Attention Readers: We're Back
C&G Newspapers is pleased to have resumed publication. For the time being, our papers will publish on a biweekly basis as we work toward our return to weekly papers. In between issues, and anytime, continue to find local news on our website and look for us on Facebook and Twitter.

Utica Cemetery walk to round out bicentennial festival

By: Sarah Wojcik | Shelby - Utica News | Published June 20, 2017

UTICA — Utica’s bicentennial celebration is right around the corner June 22-25. The 200th birthday bash will be chock full of fun family events, as well as historical presentations, artifacts and tours.

The concluding event will be a guided tour of the historic Utica Cemetery at 2 p.m. Sunday, June 25. Organizers estimate that the tour will last approximately two hours.

Chuck Cuddington, the cemetery superintendent and a Utica city councilman, said organizers selected about 24 different original or important settlers to discuss. Participants will be able to see their graves and headstones.

Patricia Hallman, of the Utica Historical Society, said tours will include stories about early pioneers like Nathaniel Squier, a Revolutionary War veteran and first settler in 1817, and Joseph Stead, who platted the area as the village of Harlow in 1829. Also included are Gurdon Leech, a local businessman who suggested that the town’s name be changed to Utica, and Lyman Jenny, the first practicing physician in Macomb County, she said.

Also buried in the cemetery are more than 40 Civil War veterans, including William Brownell and Alexander Grant; and William Upton, a businessman whose home still stands in Sterling Heights and is listed on the state and national registers of historic places, Hallman said.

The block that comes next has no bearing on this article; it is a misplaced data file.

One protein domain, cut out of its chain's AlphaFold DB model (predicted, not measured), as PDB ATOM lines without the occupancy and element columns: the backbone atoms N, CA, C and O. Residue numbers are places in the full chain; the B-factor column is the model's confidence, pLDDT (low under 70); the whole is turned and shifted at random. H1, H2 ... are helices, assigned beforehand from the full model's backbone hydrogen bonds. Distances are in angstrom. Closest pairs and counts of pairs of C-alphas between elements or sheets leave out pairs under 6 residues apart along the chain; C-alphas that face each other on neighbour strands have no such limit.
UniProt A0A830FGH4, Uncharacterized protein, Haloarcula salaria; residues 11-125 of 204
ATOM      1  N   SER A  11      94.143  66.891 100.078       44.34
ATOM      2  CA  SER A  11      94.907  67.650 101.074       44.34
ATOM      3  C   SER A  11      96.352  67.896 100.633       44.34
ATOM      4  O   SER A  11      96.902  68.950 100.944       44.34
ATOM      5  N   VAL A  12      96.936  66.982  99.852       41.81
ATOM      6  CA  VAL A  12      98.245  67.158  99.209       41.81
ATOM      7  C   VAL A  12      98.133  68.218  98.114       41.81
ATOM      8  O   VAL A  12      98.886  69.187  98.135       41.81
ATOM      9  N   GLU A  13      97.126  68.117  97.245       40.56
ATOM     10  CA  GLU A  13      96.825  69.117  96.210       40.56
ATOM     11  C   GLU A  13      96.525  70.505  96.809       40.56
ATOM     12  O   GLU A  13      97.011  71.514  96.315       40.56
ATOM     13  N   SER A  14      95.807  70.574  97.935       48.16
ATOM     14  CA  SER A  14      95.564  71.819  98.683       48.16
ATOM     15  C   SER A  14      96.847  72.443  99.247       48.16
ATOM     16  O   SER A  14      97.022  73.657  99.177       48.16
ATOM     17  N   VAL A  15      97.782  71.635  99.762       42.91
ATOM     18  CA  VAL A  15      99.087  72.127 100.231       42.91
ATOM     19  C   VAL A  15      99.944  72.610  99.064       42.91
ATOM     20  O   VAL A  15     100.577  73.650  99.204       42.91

The tours will be led by JoAnn Burgess, and Cuddington will dress for the part.

“I let my beard grow out, and I’ll wear a straw hat with coveralls to look more like that era,” he said. “I don’t know if they had coveralls yet. They probably had all homemade clothes. They had to make everything. In 1817, there was no electricity, no radio, no TV. They went to bed when it got dark and got up when it was daylight.”

To dig a grave back then, Cuddington said, a family could hire a man and pay him a dollar, but most families could not afford it.

“Back then, there were all dirt roads and probably only one of them led to the cemetery. It was very sparse — a house here, a house there.” he said. “There are still a couple thousand (available) graves left, and we now have a columbarium.”

The tour is free and all are welcome. Organizers request that participants park across the street at the American Legion Hall. The walk will start at the south end of the cemetery near the state historic marker. The Utica Cemetery is located at 46325 Shelby Road, on the west side of Shelby Road, south of 21 Mile Road.

The four-day bicentennial event will kick off with opening ceremonies — including a historical highlight video presentation, a performance by the Utica High School marching band, and old-fashioned and regular-season baseball games — at Jimmy John’s Field on Thursday, June 22.

The rest of the festival will include live entertainment, a carnival and food court, a petting zoo, face painting and other kids activities, local vendors, a beer tent, kayak and canoe rides, fireworks, and more. The Utica Public Library will showcase artifacts from the city’s past and play a longer historical highlight video in its Gibbing room.

“We encourage people to come out and party with us to celebrate 200 years, “said co-chair Linda Davis-Kirksey in a prior interview. “There’s something for everybody.”

During the festival, Davis-Kirksey said, Auburn Road will be closed from Van Dyke Avenue to just before Jimmy John’s Field, so baseball fans can still attend games and park in the adjacent public lot, and Cass Avenue will be closed from Summers Street to M-59.

For more information about the bicentennial celebration or the historic cemetery tour, call Utica City Hall at (586) 739-1600 or visit